(i) If the registrant is subject to Rule 430C (§230.430C of this chapter), each prospectus filed pursuant to Rule 424(b) as part of a registration statement relating to an offering, other than registration statements relying on Rule 430B or other than prospectuses filed in reliance on Rule 430A (§230.430A of this chapter), shall be deemed to be part of and included in the registration statement as of the date it is first used after effectiveness. Provided, however, that no statement made in a registration statement or prospectus that is part of the registration statement or made in a document incorporated or deemed incorporated by reference into the registration statement or prospectus that is part of the registration statement will, as to a purchaser with a time of contract of sale prior to such first use, supersede or modify any statement that was made in the registration statement or prospectus that was part of the registration statement or made in any such document immediately prior to such date of first use.

 

(5) That, for the purpose of determining liability of the registrant under the Securities Act of 1933 to any purchaser in the initial distribution of the securities:

The undersigned registrant undertakes that in a primary offering of securities of the undersigned registrant pursuant to this registration statement, regardless of the underwriting method used to sell the securities to the purchaser, if the securities are offered or sold to such purchaser by means of any of the following communications, the undersigned registrant will be a seller to the purchaser and will be considered to offer or sell such securities to such purchaser:

(i) Any preliminary prospectus or prospectus of the undersigned registrant relating to the offering required to be filed pursuant to Rule 424 (§230.424 of this chapter);

(ii) Any free writing prospectus relating to the offering prepared by or on behalf of the undersigned registrant or used or referred to by the undersigned registrant;

64
 

(iii) The portion of any other free writing prospectus relating to the offering containing material information about the undersigned registrant or its securities provided by or on behalf of the undersigned registrant; and

(iv) Any other communication that is an offer in the offering made by the undersigned registrant to the purchaser.

 

(b) Insofar as indemnification for liabilities arising under the Securities Act of 1933 may be permitted to directors, officers and controlling persons of the registrant pursuant to the foregoing provisions, or otherwise, the registrant has been advised that in the opinion of the Securities and Exchange Commission such indemnification is against public policy as expressed in the Act and is, therefore, unenforceable. In the event that a claim for indemnification against such liabilities (other than the payment by the registrant of expenses incurred or paid by a director, officer or controlling person of the registrant in the successful defense of any action, suit or proceeding) is asserted by such director, officer or controlling person in connection with the securities being registered, the registrant will, unless in the opinion of its counsel the matter has been settled by controlling precedent, submit to a court of appropriate jurisdiction the question whether such indemnification by it is against public policy as expressed in the Act and will be governed by the final adjudication of such issue.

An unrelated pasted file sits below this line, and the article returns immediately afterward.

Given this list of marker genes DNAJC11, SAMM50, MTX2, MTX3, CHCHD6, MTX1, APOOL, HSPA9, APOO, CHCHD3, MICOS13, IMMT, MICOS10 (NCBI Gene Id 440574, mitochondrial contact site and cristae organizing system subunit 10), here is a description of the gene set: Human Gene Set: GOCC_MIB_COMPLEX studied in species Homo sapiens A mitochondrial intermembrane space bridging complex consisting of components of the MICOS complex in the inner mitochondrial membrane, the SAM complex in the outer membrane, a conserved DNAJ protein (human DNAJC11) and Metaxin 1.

(c) The undersigned registrant hereby undertakes:

(1) To send to the trustee at least on an annual basis a detailed statement of any transactions with USCF or its affiliates, and of fees, commissions, compensation and other benefits paid, or accrued to USCF or its affiliates for the fiscal year completed, showing the amount paid or accrued to each recipient and the services performed.

(2) To provide to the trustee the financial statements required by Form 10-K for the first full fiscal year of operations of the partnership.

65
 

SIGNATURES

Pursuant to the requirements of the Securities Act of 1933, the registrant certifies that it has reasonable grounds to believe that it meets all of the requirements for filing on Form S-1 and has duly caused this registration statement to be signed on its behalf by the undersigned, thereunto duly authorized, in the City of Walnut Creek, State of California, on May 9, 2019.

  UNITED STATES COMMODITY INDEX FUNDS TRUST
   
  By: United States Commodity Funds LLC, as Sponsor
     
  By: /s/ John P. Love
    John P. Love
    President and Chief Executive Officer of
     

The undersigned directors and officers of the Sponsor of United States Commodity Index Funds Trust hereby constitute and appoint John P. Love and Stuart P. Crumbaugh and each of them with full power to act without the other and with full power of substitution and resubstitution, our true and lawful attorneys-in-fact with full power to execute in our name and behalf in the capacities indicated below this registration statement on Form S-1 and any and all amendments thereto, including pre-effective and post-effective amendments to this registration statement and to sign any and all additional registration statements relating to the same offering of securities as this registration statement that are filed pursuant to Rule 462(b) of the Securities Act of 1933, and to file the same, with all exhibits thereto and other documents in connection therewith, with the Securities and Exchange Commission and thereby ratify and confirm that all such attorneys-in-fact, or any of them, or their substitutes shall lawfully do or cause to be done by virtue hereof.

Pursuant to the requirements of the Securities Act of 1933, this registration statement has been signed by the following persons in the capacities and on the dates indicated. The document may be executed by signatories hereto on any number of counterparts, all of which shall constitute one and the same instrument. 

Signature   Title   Date
         
/s/ John P. Love   President, Chief Executive Officer, and Management Director   May 9, 2019
John P. Love      
    (Principal Executive Officer)    
/s/ Stuart P. Crumbaugh   Chief Financial Officer   May 9, 2019
Stuart P. Crumbaugh   (Principal Financial and Accounting Officer)    
         
/s/ Nicholas D. Gerber   Management Director   May 9, 2019
Nicholas D. Gerber        
         
/s/ Andrew F Ngim   Management Director   May 9, 2019
Andrew F Ngim        
         
/s/ Robert L. Nguyen   Management Director   May 9, 2019
Robert L. Nguyen        
         
/s/ Peter M. Robinson   Independent Director   May 9, 2019
Peter M. Robinson        
         
/s/ Gordon L. Ellis   Independent Director   May 9, 2019
Gordon L. Ellis        
         
/s/ Malcolm R. Fobes III   Independent Director   May 9, 2019
Malcolm R. Fobes III        
66